If the only sure thing in business is uncertainty, do large upfront investments and 18-month plans make any sense? Not if you want to be in business 18 months later.
There’s a better way. A way that takes advantage of uncertainty and change. In fact, the concepts Peter Sims brings to life in his book Little Bets will illuminate a new approach to creating ideas and products. With an artists touch Peter weaves entertaining stories that show how comedians, architects and entrepreneurs use little bets to win big. Profiles include Frank Gehry, Chris Rock, and Steve Jobs.
Let’s review the sparks of wisdom in Peter’s scintillating book. What are little bets? Little bets are a way to invest a small amount of time and money to learn about a product or idea. For example, you could create a software prototype and show it to customers for feedback. Amazon’s CEO Jeff Bezos uses the analogy of planting seeds and uncovering opportunities. Amazon embraces experimental innovation; employees are encouraged to try things and develop new ideas.
Mr. Sims identifies six fundamental concepts that power the little bets approach. Here’s three.
Experiment: Learn by doing. Create experiments and prototypes to learn from you audience, these acts help you build up to creative ideas and insights. When Chris Rock works on a new show, he starts at small comedy clubs where he experiments with rough forms of his jokes. Chris notes the audiences reactions and builds on it. Some jokes are flat-out failures. For those flops, he fails quickly so he can learn fast.
Reorient: Be flexible in terms of larger goals. Use small wins to make necessary pivots. In the world of Agile software development, new requirements are welcomed.
Iterate: Repeat, refine, and test frequently. As you receive better insights, information, and feedback from your acts, adjust accordingly and perfect your art.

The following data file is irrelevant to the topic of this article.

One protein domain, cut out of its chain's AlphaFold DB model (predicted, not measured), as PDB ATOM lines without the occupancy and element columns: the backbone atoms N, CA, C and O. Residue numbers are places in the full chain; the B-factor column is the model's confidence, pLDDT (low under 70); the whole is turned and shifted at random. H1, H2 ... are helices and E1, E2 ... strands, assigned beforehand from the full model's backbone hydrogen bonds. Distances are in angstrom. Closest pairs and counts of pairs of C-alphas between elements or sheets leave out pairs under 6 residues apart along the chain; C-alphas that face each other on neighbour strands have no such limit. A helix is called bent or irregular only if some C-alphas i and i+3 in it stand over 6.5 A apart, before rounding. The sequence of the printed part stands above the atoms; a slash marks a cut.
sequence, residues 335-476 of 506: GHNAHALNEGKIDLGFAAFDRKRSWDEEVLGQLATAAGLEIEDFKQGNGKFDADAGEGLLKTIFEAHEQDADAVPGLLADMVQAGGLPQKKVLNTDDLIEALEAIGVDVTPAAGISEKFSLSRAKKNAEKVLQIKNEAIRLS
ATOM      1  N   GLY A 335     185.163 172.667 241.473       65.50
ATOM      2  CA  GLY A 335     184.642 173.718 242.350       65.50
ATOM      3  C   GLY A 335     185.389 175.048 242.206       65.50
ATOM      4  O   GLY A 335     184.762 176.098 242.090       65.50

How do you learn to be flexible? Some entrepreneurs credit Montessori preschool for increasing their ability to question, explore and discover... helping them conduct experiments and learn from customers.
In software development, business executives are jumping on Agile software like a cat pouncing on a mouse. Peter explains that Agile is an example of little bets. Agile encourages teams to be self-directed, work in two-week sprints, and embrace change. Instead of directing or managing teams, Agile coaches ask questions to guide the team. So for many software people they’re returning to school – the Montessori school of Agile.
Agile teams select features from a product backlog and create working software in a sprint. The team demos the software to senior management and customers. After the software review, management can decide to fail fast and cancel the project, start another iteration, or launch the product, obtaining additional market insights.
Scrum, an Agile framework, tells us the language of Scrum is business. Instead of speaking geek, talk to CEOs and customers in business terms.
So for everyone who creates new products and wants to play the game of product development − Grab a copy of “Little Bets”, read it cover to cover, and practice the principles. When you read Peter’s book, you will start to become the innovator you always wanted to be.